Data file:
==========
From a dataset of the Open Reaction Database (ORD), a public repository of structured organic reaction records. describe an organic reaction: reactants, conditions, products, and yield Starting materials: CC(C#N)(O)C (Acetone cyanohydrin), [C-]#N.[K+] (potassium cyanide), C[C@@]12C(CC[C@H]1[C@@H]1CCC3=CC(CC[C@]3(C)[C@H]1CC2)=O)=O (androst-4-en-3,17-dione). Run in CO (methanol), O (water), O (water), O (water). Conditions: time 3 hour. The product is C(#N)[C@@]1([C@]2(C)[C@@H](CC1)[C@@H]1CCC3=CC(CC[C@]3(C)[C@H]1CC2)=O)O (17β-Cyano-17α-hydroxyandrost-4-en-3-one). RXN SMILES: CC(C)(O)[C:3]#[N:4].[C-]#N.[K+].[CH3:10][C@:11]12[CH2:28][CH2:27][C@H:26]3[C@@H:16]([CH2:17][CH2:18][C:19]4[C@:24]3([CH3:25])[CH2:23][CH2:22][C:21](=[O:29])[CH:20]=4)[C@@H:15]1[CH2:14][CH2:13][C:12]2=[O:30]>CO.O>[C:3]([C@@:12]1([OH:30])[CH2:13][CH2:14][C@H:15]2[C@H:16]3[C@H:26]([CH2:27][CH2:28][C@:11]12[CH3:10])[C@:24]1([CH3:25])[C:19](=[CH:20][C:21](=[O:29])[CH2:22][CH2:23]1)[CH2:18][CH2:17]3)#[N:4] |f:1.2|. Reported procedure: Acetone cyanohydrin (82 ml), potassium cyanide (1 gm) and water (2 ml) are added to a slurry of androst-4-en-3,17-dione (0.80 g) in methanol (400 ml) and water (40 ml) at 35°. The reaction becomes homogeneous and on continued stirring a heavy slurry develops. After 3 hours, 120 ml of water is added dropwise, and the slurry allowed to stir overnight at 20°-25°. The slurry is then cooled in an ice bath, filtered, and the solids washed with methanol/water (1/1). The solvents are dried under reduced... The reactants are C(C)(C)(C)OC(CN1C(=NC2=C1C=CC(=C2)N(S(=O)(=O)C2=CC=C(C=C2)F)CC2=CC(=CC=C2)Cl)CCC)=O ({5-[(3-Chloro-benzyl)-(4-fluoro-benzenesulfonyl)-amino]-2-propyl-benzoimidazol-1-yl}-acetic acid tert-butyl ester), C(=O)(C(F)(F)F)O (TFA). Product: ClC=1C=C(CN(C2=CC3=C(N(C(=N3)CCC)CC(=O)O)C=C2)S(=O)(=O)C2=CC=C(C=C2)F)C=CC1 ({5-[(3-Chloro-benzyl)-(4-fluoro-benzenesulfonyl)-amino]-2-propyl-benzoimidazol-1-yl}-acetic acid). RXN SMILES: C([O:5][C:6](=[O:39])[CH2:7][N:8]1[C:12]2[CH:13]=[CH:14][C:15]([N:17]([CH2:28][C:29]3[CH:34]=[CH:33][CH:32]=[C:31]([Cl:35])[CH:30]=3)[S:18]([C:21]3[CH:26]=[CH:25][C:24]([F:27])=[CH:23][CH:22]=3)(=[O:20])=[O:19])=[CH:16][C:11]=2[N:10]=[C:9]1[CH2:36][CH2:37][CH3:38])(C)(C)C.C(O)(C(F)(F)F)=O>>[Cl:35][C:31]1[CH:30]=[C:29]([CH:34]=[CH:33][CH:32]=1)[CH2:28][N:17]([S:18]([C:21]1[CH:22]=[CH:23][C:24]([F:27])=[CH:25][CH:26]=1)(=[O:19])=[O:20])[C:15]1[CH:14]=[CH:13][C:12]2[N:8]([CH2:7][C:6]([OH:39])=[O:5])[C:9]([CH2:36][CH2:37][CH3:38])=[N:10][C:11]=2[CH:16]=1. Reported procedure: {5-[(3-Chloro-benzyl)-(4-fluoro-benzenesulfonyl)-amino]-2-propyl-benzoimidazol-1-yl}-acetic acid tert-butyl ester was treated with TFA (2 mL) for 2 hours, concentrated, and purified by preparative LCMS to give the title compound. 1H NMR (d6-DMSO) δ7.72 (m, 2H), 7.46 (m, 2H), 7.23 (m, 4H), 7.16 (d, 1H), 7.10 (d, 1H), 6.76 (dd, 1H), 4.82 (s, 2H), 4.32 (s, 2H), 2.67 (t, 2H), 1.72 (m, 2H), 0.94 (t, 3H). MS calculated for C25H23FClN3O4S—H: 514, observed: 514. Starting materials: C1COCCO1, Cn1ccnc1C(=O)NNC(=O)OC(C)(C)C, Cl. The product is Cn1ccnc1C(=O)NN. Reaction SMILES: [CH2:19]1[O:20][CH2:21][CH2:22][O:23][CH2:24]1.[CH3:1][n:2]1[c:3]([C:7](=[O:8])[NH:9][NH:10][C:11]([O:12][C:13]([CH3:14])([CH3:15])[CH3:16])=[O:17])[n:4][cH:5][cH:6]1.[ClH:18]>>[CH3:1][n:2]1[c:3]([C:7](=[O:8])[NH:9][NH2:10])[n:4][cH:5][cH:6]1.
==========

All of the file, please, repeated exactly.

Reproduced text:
From a dataset of the Open Reaction Database (ORD), a public repository of structured organic reaction records. describe an organic reaction: reactants, conditions, products, and yield Starting materials: CC(C#N)(O)C (Acetone cyanohydrin), [C-]#N.[K+] (potassium cyanide), C[C@@]12C(CC[C@H]1[C@@H]1CCC3=CC(CC[C@]3(C)[C@H]1CC2)=O)=O (androst-4-en-3,17-dione). Run in CO (methanol), O (water), O (water), O (water). Conditions: time 3 hour. The product is C(#N)[C@@]1([C@]2(C)[C@@H](CC1)[C@@H]1CCC3=CC(CC[C@]3(C)[C@H]1CC2)=O)O (17β-Cyano-17α-hydroxyandrost-4-en-3-one). RXN SMILES: CC(C)(O)[C:3]#[N:4].[C-]#N.[K+].[CH3:10][C@:11]12[CH2:28][CH2:27][C@H:26]3[C@@H:16]([CH2:17][CH2:18][C:19]4[C@:24]3([CH3:25])[CH2:23][CH2:22][C:21](=[O:29])[CH:20]=4)[C@@H:15]1[CH2:14][CH2:13][C:12]2=[O:30]>CO.O>[C:3]([C@@:12]1([OH:30])[CH2:13][CH2:14][C@H:15]2[C@H:16]3[C@H:26]([CH2:27][CH2:28][C@:11]12[CH3:10])[C@:24]1([CH3:25])[C:19](=[CH:20][C:21](=[O:29])[CH2:22][CH2:23]1)[CH2:18][CH2:17]3)#[N:4] |f:1.2|. Reported procedure: Acetone cyanohydrin (82 ml), potassium cyanide (1 gm) and water (2 ml) are added to a slurry of androst-4-en-3,17-dione (0.80 g) in methanol (400 ml) and water (40 ml) at 35°. The reaction becomes homogeneous and on continued stirring a heavy slurry develops. After 3 hours, 120 ml of water is added dropwise, and the slurry allowed to stir overnight at 20°-25°. The slurry is then cooled in an ice bath, filtered, and the solids washed with methanol/water (1/1). The solvents are dried under reduced... The reactants are C(C)(C)(C)OC(CN1C(=NC2=C1C=CC(=C2)N(S(=O)(=O)C2=CC=C(C=C2)F)CC2=CC(=CC=C2)Cl)CCC)=O ({5-[(3-Chloro-benzyl)-(4-fluoro-benzenesulfonyl)-amino]-2-propyl-benzoimidazol-1-yl}-acetic acid tert-butyl ester), C(=O)(C(F)(F)F)O (TFA). Product: ClC=1C=C(CN(C2=CC3=C(N(C(=N3)CCC)CC(=O)O)C=C2)S(=O)(=O)C2=CC=C(C=C2)F)C=CC1 ({5-[(3-Chloro-benzyl)-(4-fluoro-benzenesulfonyl)-amino]-2-propyl-benzoimidazol-1-yl}-acetic acid). RXN SMILES: C([O:5][C:6](=[O:39])[CH2:7][N:8]1[C:12]2[CH:13]=[CH:14][C:15]([N:17]([CH2:28][C:29]3[CH:34]=[CH:33][CH:32]=[C:31]([Cl:35])[CH:30]=3)[S:18]([C:21]3[CH:26]=[CH:25][C:24]([F:27])=[CH:23][CH:22]=3)(=[O:20])=[O:19])=[CH:16][C:11]=2[N:10]=[C:9]1[CH2:36][CH2:37][CH3:38])(C)(C)C.C(O)(C(F)(F)F)=O>>[Cl:35][C:31]1[CH:30]=[C:29]([CH:34]=[CH:33][CH:32]=1)[CH2:28][N:17]([S:18]([C:21]1[CH:22]=[CH:23][C:24]([F:27])=[CH:25][CH:26]=1)(=[O:19])=[O:20])[C:15]1[CH:14]=[CH:13][C:12]2[N:8]([CH2:7][C:6]([OH:39])=[O:5])[C:9]([CH2:36][CH2:37][CH3:38])=[N:10][C:11]=2[CH:16]=1. Reported procedure: {5-[(3-Chloro-benzyl)-(4-fluoro-benzenesulfonyl)-amino]-2-propyl-benzoimidazol-1-yl}-acetic acid tert-butyl ester was treated with TFA (2 mL) for 2 hours, concentrated, and purified by preparative LCMS to give the title compound. 1H NMR (d6-DMSO) δ7.72 (m, 2H), 7.46 (m, 2H), 7.23 (m, 4H), 7.16 (d, 1H), 7.10 (d, 1H), 6.76 (dd, 1H), 4.82 (s, 2H), 4.32 (s, 2H), 2.67 (t, 2H), 1.72 (m, 2H), 0.94 (t, 3H). MS calculated for C25H23FClN3O4S—H: 514, observed: 514. Starting materials: C1COCCO1, Cn1ccnc1C(=O)NNC(=O)OC(C)(C)C, Cl. The product is Cn1ccnc1C(=O)NN. Reaction SMILES: [CH2:19]1[O:20][CH2:21][CH2:22][O:23][CH2:24]1.[CH3:1][n:2]1[c:3]([C:7](=[O:8])[NH:9][NH:10][C:11]([O:12][C:13]([CH3:14])([CH3:15])[CH3:16])=[O:17])[n:4][cH:5][cH:6]1.[ClH:18]>>[CH3:1][n:2]1[c:3]([C:7](=[O:8])[NH:9][NH2:10])[n:4][cH:5][cH:6]1.